If you run down your battery bank to 80% then you need to replace 120 Amp Hours.
That mean you need to run your 60 AMP charger for 2 hours to replace 120 Amp Hours.
That is the simple explanation. Of course it will take longer because the charger Amp rate drops off after the battery nears full charge.
Well said twinboat.

Odyssey® make batteries that "try" to be both a deep cycle and a start battery. This is fine for most inshore, weekenders and marina hopping boaters. They don't make a "golf cart" size battery at all! Most coastal and offshore boaters use "golf cart" batteries for their house banks. As has been discussed, no one makes a 200 amp charger. So you can never have an Odyssey® based house bank larger than 400 Ah. 400 x 40% = 160 Amp charger.

Many long term (away from dock) boater house banks are in the 500-1000 Ah size. These boats use 100 A chargers and alternators as standard equipment. These house banks would take 5-8 hours to recharge from 50% depending on lots of variables. We keep our batteries (lead-acid) between 60-90% when underway and anchoring. Takes too long to charge that last 10%, so why bother.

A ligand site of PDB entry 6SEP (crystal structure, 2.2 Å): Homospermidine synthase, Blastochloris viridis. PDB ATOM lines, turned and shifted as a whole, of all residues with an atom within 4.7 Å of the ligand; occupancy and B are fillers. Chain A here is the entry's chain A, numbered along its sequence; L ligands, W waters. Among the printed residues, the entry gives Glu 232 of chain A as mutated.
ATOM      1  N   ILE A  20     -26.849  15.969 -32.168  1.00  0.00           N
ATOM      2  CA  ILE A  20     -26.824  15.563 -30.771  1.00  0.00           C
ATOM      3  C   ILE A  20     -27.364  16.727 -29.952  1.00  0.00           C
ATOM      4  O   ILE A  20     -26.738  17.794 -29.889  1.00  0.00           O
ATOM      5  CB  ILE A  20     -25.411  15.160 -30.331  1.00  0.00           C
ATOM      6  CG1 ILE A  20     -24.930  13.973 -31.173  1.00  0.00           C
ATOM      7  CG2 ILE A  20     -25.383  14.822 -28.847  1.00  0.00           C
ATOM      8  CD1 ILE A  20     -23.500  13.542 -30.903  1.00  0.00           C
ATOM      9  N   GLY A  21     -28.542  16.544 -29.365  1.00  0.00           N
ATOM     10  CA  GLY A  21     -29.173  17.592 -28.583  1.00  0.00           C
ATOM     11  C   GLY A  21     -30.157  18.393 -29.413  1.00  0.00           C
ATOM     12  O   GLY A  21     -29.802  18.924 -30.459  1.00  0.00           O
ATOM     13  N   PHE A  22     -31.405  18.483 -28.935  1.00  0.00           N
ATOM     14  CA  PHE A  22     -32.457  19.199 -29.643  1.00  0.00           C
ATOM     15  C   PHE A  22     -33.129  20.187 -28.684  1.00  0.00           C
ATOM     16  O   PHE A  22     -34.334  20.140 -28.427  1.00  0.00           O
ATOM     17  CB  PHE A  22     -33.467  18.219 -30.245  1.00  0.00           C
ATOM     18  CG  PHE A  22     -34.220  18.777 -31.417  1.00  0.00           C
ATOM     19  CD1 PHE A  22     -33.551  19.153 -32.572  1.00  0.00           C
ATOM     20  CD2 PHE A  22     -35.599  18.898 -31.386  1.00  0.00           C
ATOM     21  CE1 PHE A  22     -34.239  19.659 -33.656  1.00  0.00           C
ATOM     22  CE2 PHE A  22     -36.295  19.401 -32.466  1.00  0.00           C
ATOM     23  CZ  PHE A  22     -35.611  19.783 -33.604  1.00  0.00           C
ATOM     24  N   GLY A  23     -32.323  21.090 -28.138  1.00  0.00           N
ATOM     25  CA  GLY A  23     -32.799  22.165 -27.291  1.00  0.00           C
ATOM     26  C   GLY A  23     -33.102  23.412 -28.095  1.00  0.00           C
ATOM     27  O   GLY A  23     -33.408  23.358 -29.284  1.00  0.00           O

Many posters have already stated they have had no problem using smaller than recommended chargers so this 40% "requirement" is obviously not required, just nice to have and brings out the full potential of these batteries.
__________________
'72 Gulf Commander 45 w/twin Cummins 6BTA-5.9 diesels

'91 Four Winns 365 Express Cruiser w/ twin 454 (7.4 liter) Crusader Engines (SOLD)
Capt Alfex is offline   Reply With Quote
Old 15-08-2013, 13:43   #64
Registered User

Join Date: Jul 2009
Location: Israel
Boat: Fountaine Pajot Lavezzi 40
Posts: 23
Re: Size of Battery Charger

Quote:
Originally Posted by twinboat View Post

If you run down your battery bank to 80% then you need to replace 120 Amp Hours.
That mean you need to run your 60 AMP charger for 2 hours to replace 120 Amp Hours.
That is the simple explanation. Of course it will take longer because the charger Amp rate drops off after the battery nears full charge.